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If you ever experience a relapse in your recovery from drug or alcohol addiction, we will remind you that you don’t need to feel ashamed, or feel like you are a failure. To try and overcome a return to addictive behaviours, we look closely at the reasons and triggers that could affect you in the recovery phase.
There is a basic acronym which any addict in recovery should know. It’s called ‘HALT’, which stands for:
This may sound obvious, but taking care of these simple human needs – food, negative emotions, companionship and sleep – can make recovery less turbulent. It means that you would have these needs satisfied, rather than trying to plug them with substances that you are working to avoid in your life.
Aside from HALT, there are further addiction triggers that are shared amongst many who are addicted to alcohol or drugs. By becoming aware of these triggers (and avoiding them as much as possible), and by observing the warning signs, it could help you to stay focused on your recovery.
The common addiction triggers are:
Having to sit with your thoughts without numbing them can be a difficult time for those with an addiction. Those who go through recovery often talk about a period of grief after their detox, which is why it is important to have the right support network such as a counsellor, regular groups, and loved ones who understand.
Always bubbling below the surface, stress is something that needs to be acknowledged, addressed and communicated. It could be a collection of little things, or one thing that really gets you worried. Whatever it is, internalising the stress won’t be helpful in the long-term for your recovery.
The words ‘stay humble’ are important for those in recovery. That’s why some of those who have been through addiction then commit themselves to helping others get to the other side. Being proud of what you have achieved is so important to keep you committed to your healthy future, but remember you are not invincible, and it’s essential to stick to the recovery plan so you stay on track.
Staying well isn’t always possible, and there will be minor illnesses that crop up from time to time. Communicating these with your medical practitioners is important; the goal is to get better the right way, rather than self-medicating with drugs or alcohol. The same is true for any chronic illnesses or mental illnesses; these should be addressed carefully with medical supervision.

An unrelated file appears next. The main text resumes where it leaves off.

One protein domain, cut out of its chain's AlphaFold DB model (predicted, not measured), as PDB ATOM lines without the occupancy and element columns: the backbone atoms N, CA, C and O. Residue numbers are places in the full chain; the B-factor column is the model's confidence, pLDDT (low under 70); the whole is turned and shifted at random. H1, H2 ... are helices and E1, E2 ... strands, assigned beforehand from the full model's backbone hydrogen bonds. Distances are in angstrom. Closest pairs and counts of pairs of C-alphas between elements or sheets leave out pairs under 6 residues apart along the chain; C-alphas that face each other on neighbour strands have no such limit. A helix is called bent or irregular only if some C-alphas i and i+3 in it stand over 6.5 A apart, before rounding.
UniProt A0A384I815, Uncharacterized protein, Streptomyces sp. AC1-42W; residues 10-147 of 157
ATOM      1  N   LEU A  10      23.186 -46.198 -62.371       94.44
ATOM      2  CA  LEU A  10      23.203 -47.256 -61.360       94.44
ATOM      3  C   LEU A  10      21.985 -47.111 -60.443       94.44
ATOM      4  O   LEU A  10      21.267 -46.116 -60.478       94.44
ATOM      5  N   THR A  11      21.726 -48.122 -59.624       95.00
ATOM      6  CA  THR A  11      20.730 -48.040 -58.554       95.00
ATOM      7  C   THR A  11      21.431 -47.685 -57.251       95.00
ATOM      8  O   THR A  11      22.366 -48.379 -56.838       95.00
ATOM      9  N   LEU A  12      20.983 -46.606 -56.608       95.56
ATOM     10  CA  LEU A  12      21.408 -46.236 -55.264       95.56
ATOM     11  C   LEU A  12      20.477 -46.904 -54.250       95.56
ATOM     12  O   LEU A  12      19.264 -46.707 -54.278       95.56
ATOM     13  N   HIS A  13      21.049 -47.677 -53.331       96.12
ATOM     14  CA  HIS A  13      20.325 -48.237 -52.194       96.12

Being alone (as seen in HALT) can be difficult. Stay connected with those who are important to you. It may be attending a support meeting, having a coffee with a friend, or meeting somebody new at a hobby or club.
We all know that there are plenty of ups and downs in a relationship. This is why extra care should be taken in the first year or so after recovery. Arguments, fights and so on; these can all be triggers to start using again.
It isn’t just the stress of work that can be a trigger; it can be positive action too. This could include a pay rise or a promotion – anything where you feel like you may accrue extra pressure, or you simply don’t feel like you ‘deserve’ it because of your past actions. If your employer thinks you do, then you do!
Try and avoid thinking about the times gone by when you were using. The mind has ways of making a situation more glorified than it was at the time; the mind takes away some of the rough edges and gives it a special glow. Ignore this, as your mind isn’t giving you the true story.
Finally, think about where you’re going and who you’re doing it with. Some of the ‘old crowd’ will likely have been phased out of your life through the rehab and recovery process, for good reasons. Some venues may still be triggering to you if you’re aware of the availability of substances you need to stay away from. Don’t worry about speaking up if you’d be more comfortable somewhere else.
We’re always here when you need us. If you’re currently experiencing any of these common reasons and triggers, get in touch with us and we can offer our support.
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